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June 21st marked the first day of summer, so we thought it was a good time for an updated look at mortgage rate trends in New Jersey. Here are the latest developments and forecasts relating to mortgage rates, as we move into the Summer of 2018.

Average Rates Hover Around 4.6% at Start of Summer

The first thing you should know is that average mortgage rates in New Jersey and nationwide are now higher than they were at the start of the year. This is based on the weekly survey conducted by Freddie Mac, and similar surveys.

At the start of 2018, the average rate for a 30-year fixed home loan was just below 4%. That average rose steadily during the first part of the year, and it has been hovering around 4.6% for the last few weeks.

According to the latest industry survey from Freddie Mac, 30-year mortgage loans held an average rate of 4.57% during the week ending June 21, 2018. A few weeks earlier, their survey rose to its highest point of the year, with the average rate for a 30-year mortgage loan cresting at 4.66%. They’ve come done a bit since then, but they’re still higher than at the start of 2018.

“After a sharp run-up in the early part of 2018, mortgage rates have stabilized over the last three months, with only a modest uptick since March,” the company’s economists stated.

Granted, mortgage rates in New Jersey can vary from one borrower to the next, and for a variety of reasons. The type of home loan you use, the size of your down payment, and your credit score are all factors that can influence the interest rate you receive on a mortgage loan.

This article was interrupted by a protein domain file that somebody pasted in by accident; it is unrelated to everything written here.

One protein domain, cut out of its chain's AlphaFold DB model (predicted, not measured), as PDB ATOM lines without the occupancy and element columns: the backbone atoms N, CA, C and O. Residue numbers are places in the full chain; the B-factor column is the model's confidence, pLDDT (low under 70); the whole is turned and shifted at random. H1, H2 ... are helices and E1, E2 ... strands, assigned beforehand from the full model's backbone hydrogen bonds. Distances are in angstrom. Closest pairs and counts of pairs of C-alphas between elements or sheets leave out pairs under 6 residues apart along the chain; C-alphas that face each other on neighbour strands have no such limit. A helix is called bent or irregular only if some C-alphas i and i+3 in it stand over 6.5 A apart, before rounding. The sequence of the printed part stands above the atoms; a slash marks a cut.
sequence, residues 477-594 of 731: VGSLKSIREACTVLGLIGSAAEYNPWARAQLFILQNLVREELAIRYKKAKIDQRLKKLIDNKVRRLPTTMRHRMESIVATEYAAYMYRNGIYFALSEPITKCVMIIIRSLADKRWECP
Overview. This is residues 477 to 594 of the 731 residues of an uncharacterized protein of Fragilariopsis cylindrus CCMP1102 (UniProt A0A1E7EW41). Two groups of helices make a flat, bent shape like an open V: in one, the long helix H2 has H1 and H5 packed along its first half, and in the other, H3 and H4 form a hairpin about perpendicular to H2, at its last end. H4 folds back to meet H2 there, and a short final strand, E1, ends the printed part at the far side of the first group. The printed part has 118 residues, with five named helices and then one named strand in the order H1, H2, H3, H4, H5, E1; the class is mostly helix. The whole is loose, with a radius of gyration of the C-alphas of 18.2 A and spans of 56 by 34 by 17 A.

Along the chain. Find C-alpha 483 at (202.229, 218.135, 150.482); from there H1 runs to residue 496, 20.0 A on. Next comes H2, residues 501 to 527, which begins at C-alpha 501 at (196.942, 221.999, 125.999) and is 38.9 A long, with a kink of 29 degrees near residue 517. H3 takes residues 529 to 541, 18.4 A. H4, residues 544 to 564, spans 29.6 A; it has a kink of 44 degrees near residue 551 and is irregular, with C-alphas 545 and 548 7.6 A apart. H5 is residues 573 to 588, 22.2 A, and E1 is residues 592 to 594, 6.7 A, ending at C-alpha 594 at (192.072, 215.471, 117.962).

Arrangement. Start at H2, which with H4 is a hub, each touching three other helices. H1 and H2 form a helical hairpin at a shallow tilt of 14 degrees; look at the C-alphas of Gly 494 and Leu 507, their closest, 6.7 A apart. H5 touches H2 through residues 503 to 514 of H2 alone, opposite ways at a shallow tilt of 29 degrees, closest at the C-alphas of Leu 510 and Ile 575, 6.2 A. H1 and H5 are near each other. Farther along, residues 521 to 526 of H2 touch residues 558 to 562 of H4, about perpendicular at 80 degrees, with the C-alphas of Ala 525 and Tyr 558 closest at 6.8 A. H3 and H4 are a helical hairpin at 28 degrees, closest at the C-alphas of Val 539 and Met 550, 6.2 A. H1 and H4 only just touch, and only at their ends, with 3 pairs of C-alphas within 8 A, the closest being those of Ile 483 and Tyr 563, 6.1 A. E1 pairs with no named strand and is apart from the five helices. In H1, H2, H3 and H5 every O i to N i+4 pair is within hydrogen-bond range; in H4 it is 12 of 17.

Please contact us if you’d like to receive a rate quote tailored to your particular situation.

15-Year Mortgages Loans Offer Lower Rates

As usual, 15-year fixed mortgage loans had lower rates (on average) than the longer-term 30-year loan. As of June 21, the first day of summer, 15-year fixed mortgages held an average rate of 4.04%. That was 53 basis points (or 0.53%) lower than the average rate assigned to the more commonly used 30-year loan.

The conventional 30-year fixed mortgage loan is by far the most common type of loan used by borrowers in New Jersey and nationwide. By spreading the repayment over a longer period of time, borrowers are able to reduce the size of their monthly payments, and that’s a top priority for a lot of home buyers and homeowners.

However, the shorter 15-year fixed mortgage, while less popular, is a good option for those borrowers who want to minimize the amount of interest they pay over the long term. On average, 15-year home loans tend to have lower rates than their 30-year counterparts, and you’re also paying it for a shorter period of time.

Forecasts: Borrowing Costs Could Rise Further

No one can predict future the of mortgage rate trends in New Jersey with complete accuracy. There are just too many variables involved, and too many unknowns regarding economic conditions down the road.

Still, economists and housing analysts routinely make predictions for mortgage rates based on current trends and future expectations. The latest mortgage rate forecasts suggest that borrowers could see higher rates over the coming months.

At the start of summer 2018, the general consensus among economists was that rates would gradually climb through the end of the year and into 2018. Here are two such predictions:

  • MBA: A June 15th forecast from the Mortgage Bankers Association (MBA) predicted that the average rate for a 30-year mortgage loan would rise to 4.9% by the fourth quarter of 2018. Looking beyond that, the industry group expects 30-year loan rates to average around 5% at the start of 2019, and climb gradually throughout next year.
  • Freddie Mac: In a rare instance of “forecast alignment,” the economists from Freddie Mac made an identical prediction for the rest of this year. A June 21st news release from the company stated that “The 30-year fixed-rate mortgage rate is forecasted to average 4.9 percent by the end of the year.”

Note: This article includes predictions made by third parties not associated with our company. We have compiled them here as an educational service to our readers.